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Dennartari artisans racing against time to meet Diwali demand

PATACHARKUCHI, Oct 22 - With the annual Festival of Lights knocking on the door, the otherwise nondescript village of Dennartari (Charalpara), just 5 kms away from the headquarter town of Bajali subdivision in Barpeta district is agog with activity and wears a festive ambience as the villagers, including students, aged persons, men, women and even children have been working frenetically in their race to give final touches to the freshly-crafted earthen lamps.

It goes without saying that Diwali is literally incomplete without rows and rows of mustard oil-energised earthen lamps delicately placed on bamboo slivers sticking out of banana plantain in front of residential and commercial spaces.

At present the government has imposed restrictions on bursting of crackers beyond a particular decibel. Further, appeals have been made to enjoy the Festival of Lights meaningfully by lighting earthen lamps, thereby patronising the local potters and artisans.

As a matter of routine, a sizeable section of artisan families subsist from the proceeds that accumulate from the selling of these earthen lamps in the market. Mostly womenfolk are seen making these earthen lamps with special clay in miniature hand-operated potter wheels.

While a section of the women are busy in drying the freshly crafted earthen lamps in sunlight before the burning process, the others are engaged in baking the final product, while still others sell their produce in nearby markets. In other words, the entire manufacture process from beginning to finish is achieved through division of labour.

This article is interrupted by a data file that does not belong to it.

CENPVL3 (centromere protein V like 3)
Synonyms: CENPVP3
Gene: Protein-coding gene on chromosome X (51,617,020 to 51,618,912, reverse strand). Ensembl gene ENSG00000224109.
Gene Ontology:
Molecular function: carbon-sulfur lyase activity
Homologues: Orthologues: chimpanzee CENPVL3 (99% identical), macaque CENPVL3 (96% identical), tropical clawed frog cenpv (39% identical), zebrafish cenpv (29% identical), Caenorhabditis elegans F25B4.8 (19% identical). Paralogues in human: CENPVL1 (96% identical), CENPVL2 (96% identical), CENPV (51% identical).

�We purchase the special clay popularly known as �Hira Mati� from Guwahati at the rate of Rs 5,000 per truck or Rs 3,000 per tractor. Before making any item, the earth is specially prepared and reduced to a semi-solid state from the original rock-like state.

�We have been making earthen pots in our village since the last 50 years as a matter of tradition. The juniors learn the tricks of the trade from the senior members,� informed Saraswati Paul, a woman of the village who was busy making earthen lamps during this Correspondent�s visit.

The womenfolk expressed their willingness to work with electrical implements in future in order to reduce the workload and gain on the speed front.

Munna Paul, a Higher Secondary student of Bhattadev University in Bajali, who too is busy making earthen lamps, informed this Correspondent that though they earn a meagre amount from the seasonal product, still all the family members willingly work with clay as they have a special attraction towards the Festival of Lights, besides being involved with the profession since childhood.

At a time when people are generally aware about the ill effects of plastic ware, the seasonal demand for earthen items is still strong among the local people. As the financial condition of the artisans is very poor, the families nevertheless hope to cash in on the festive occasions by selling their earthenware.